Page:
Home > Michael Ashton > Myths and Images in Film: Response to “Color Adjustment” (1992)

Myths and Images in Film: Response to “Color Adjustment” (1992)

Images of different kinds of people contribute to how people are understood and experienced in the real world. Film and television accomplish tolerance and understanding by its form and its content. The textbook America on Film states that texts (or films, in this matter) are encoded with meanings. We, as an audience, decode this material to analyze and make sense of this information and respond to their impact. Dominant readings decode texts in accordance to how the text was encoded (14). In contrast, oppositional readings seek to challenge the meanings encoded and decoded. This relates to the film Color Adjustment (1992) in that the director, Marlon Riggs, traces the evolution of black images in American television and film exposes its moments of achievement and compromise in the light of how African Americans were portrayed.

The documentary Color Adjustment shows numerous accounts of illustrations of African Americans in television since the 1950s. The film is a strong and critical piece, observing the black contributions to primetime television. After a close review, these contributions could be groundbreaking or unfavorable and sometimes even both. An example of this would be the discussion regarding “Amos ‘n’ Andy”. The show would later be critiqued for its crude and almost moronic depictions of lower-class characters. Moreover, they were not shown to be taken seriously, having roles that were offensive and less than ideal.

Color Adjustment also analyzes the progress and evolution from unflattering portrayals of being “lesser” to White Americans to being prosperous and realizing the American Dream. As stated in the film, television was sometimes used in African American households as a tool to be connected to the majority of American homes during the 1950s. Appearances of African Americans on television were so minimal and borderline rare that previews and word that upcoming black stars were appearing on television would seem like an event. These previews prompt relatives and friends to gather and watch together as they were excited to receive some type of representation and exposure of people like them on national television.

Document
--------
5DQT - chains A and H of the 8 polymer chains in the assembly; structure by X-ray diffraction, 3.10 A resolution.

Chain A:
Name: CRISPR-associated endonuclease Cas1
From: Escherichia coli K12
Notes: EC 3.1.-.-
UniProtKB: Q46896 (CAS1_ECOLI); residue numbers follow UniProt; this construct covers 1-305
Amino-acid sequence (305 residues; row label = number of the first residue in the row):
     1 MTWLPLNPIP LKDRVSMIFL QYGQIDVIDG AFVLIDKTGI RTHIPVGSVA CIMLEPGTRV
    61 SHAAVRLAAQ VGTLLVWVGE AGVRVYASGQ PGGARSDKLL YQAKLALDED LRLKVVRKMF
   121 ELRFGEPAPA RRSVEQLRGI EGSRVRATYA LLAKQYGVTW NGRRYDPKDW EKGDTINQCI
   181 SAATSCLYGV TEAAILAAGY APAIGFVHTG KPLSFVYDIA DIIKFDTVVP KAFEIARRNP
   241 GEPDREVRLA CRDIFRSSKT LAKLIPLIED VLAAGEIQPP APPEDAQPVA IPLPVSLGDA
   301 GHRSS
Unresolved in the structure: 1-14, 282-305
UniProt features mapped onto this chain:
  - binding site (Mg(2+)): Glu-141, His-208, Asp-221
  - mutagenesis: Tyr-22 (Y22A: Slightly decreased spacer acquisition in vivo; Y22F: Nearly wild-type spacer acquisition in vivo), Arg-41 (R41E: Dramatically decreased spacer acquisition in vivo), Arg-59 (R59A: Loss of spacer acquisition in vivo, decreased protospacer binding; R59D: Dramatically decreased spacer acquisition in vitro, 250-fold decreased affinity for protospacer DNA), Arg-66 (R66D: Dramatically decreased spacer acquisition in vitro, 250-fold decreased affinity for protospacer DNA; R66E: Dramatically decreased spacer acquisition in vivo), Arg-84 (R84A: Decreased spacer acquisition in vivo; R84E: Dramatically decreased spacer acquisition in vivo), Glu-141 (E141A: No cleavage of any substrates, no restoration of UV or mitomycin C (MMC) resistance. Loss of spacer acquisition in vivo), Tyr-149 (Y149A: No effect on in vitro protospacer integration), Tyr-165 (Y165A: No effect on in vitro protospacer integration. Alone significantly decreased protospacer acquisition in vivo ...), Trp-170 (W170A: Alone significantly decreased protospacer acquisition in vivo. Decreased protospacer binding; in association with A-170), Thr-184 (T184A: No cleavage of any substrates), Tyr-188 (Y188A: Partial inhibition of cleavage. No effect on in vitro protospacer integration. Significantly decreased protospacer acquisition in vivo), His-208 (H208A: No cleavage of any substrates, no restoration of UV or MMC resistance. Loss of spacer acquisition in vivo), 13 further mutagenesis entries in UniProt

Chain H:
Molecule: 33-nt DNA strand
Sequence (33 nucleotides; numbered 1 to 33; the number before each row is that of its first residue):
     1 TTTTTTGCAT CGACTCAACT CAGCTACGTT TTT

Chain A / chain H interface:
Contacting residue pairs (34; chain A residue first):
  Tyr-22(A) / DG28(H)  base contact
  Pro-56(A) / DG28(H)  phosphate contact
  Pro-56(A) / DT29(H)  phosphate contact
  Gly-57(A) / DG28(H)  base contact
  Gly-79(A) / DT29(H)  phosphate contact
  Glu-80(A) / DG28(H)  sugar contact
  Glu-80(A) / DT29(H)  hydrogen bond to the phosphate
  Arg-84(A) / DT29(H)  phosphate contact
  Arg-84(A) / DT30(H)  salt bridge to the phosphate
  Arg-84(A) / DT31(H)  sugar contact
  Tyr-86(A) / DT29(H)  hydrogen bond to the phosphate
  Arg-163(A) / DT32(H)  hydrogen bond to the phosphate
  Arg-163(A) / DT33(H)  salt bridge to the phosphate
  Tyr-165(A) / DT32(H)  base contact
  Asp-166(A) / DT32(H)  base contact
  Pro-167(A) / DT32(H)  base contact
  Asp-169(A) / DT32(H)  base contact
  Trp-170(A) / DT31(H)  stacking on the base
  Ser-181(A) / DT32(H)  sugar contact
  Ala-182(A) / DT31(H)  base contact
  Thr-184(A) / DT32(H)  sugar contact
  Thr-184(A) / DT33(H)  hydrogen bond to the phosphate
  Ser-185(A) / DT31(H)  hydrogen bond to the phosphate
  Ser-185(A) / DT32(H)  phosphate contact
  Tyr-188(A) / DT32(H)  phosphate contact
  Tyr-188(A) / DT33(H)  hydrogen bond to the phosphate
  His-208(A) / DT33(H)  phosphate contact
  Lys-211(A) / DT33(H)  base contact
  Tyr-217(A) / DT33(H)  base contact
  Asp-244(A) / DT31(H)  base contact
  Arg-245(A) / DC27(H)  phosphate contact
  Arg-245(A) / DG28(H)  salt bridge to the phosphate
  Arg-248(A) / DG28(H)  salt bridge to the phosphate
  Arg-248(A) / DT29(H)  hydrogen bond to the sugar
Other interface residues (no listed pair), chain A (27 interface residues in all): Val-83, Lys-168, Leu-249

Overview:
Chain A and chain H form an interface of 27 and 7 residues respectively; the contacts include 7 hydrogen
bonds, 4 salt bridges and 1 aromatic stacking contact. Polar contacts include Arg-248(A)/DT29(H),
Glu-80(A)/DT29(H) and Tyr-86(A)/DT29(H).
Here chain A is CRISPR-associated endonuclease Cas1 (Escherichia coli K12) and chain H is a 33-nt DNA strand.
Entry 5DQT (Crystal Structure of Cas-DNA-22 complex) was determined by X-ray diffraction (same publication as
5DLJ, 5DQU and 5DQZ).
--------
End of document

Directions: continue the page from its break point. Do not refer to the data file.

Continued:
Since the late 1940s to the early 1990s when the film was made, much has been made as to whether or not the roles shown on television have been consistent with African American life during that specific time period. Situation comedies and dramas like “Julia” and “I Spy” were notable for having African American lead roles, but were seen as ahead of it’s time for not having absorbed what was current in African American life during that era. On the other hand, shows like “Roots” showed a more honest and true to life depiction of African Americans and White Americans that was equally historical and current. In general, not all cases were seen as acceptable to African Americans or even the American viewing audience as a whole. They tended to highlight why black shows were either.

The article “Race and Gene Studies: What Difference Makes a Difference?” speaks about how people automatically assume the “race” and the traits of theirs. As a whole, are more alike than we are dissimilar. Generally, there is not one characteristic that depreciates a “race” from others of a different one. As stated in the article “the idea of biological race assumes traits come packaged together, even color-coded for our convenience, as anthropologist Jonathan Marks jokes. In other words, if biological race were real, we’d find that skin color or other “racial” markers would correlate with a suite of other genetic traits. Knowing an individual’s “race” should enable us to predict his or her other genes and traits.”

Ethnicity and race are two major factors that have been divisive among different communities for decades. While ethnicity is defined by relating to a characteristic of a human group having certain traits, race is often harder to define. One can make a somewhat educated guess by way of their physical appearance, but an educated guess isn’t a valid and final determinate. With this in mind, one must ask “is ‘race’ within social real?” Television portrays it to be real despite an amazing array of diversity. In fact, there is no specific or direct race – there is only what we claim to exist, and in most cases, it doesn’t matter. How a person appears has no bearing on who they are, what they are capable of or what they will accomplish in life. The concept of race is used as a barrier to continue putting people in boxes of perpetuated stereotypes.

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  1. January 2, 2012 at 2:13 pm

    I love your blog! Your writing skills are amazing! We should network. Are you on twitter?

  2. January 2, 2012 at 9:29 pm

    Thank you so much! I’m glad you like it. Yes, I am on Twitter. @dirtyPEACHES 🙂

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